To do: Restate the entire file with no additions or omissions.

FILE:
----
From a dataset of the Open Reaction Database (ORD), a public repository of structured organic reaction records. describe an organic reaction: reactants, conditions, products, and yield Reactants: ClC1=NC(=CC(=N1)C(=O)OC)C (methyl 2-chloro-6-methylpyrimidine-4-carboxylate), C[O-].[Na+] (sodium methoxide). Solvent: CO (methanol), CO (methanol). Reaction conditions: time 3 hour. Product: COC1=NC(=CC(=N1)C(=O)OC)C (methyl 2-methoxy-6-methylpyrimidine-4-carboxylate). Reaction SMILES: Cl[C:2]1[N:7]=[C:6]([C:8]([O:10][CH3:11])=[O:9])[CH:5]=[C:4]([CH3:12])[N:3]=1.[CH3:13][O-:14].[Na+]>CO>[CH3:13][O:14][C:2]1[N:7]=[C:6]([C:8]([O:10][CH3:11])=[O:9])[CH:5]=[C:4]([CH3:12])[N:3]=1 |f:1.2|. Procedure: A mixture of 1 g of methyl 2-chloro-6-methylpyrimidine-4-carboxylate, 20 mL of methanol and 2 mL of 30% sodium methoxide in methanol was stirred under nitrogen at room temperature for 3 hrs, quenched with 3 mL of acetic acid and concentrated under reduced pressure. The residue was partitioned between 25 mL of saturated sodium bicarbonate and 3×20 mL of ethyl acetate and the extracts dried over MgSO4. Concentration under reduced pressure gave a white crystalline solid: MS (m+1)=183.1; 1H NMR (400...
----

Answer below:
From a dataset of the Open Reaction Database (ORD), a public repository of structured organic reaction records. describe an organic reaction: reactants, conditions, products, and yield Reactants: ClC1=NC(=CC(=N1)C(=O)OC)C (methyl 2-chloro-6-methylpyrimidine-4-carboxylate), C[O-].[Na+] (sodium methoxide). Solvent: CO (methanol), CO (methanol). Reaction conditions: time 3 hour. Product: COC1=NC(=CC(=N1)C(=O)OC)C (methyl 2-methoxy-6-methylpyrimidine-4-carboxylate). Reaction SMILES: Cl[C:2]1[N:7]=[C:6]([C:8]([O:10][CH3:11])=[O:9])[CH:5]=[C:4]([CH3:12])[N:3]=1.[CH3:13][O-:14].[Na+]>CO>[CH3:13][O:14][C:2]1[N:7]=[C:6]([C:8]([O:10][CH3:11])=[O:9])[CH:5]=[C:4]([CH3:12])[N:3]=1 |f:1.2|. Procedure: A mixture of 1 g of methyl 2-chloro-6-methylpyrimidine-4-carboxylate, 20 mL of methanol and 2 mL of 30% sodium methoxide in methanol was stirred under nitrogen at room temperature for 3 hrs, quenched with 3 mL of acetic acid and concentrated under reduced pressure. The residue was partitioned between 25 mL of saturated sodium bicarbonate and 3×20 mL of ethyl acetate and the extracts dried over MgSO4. Concentration under reduced pressure gave a white crystalline solid: MS (m+1)=183.1; 1H NMR (400...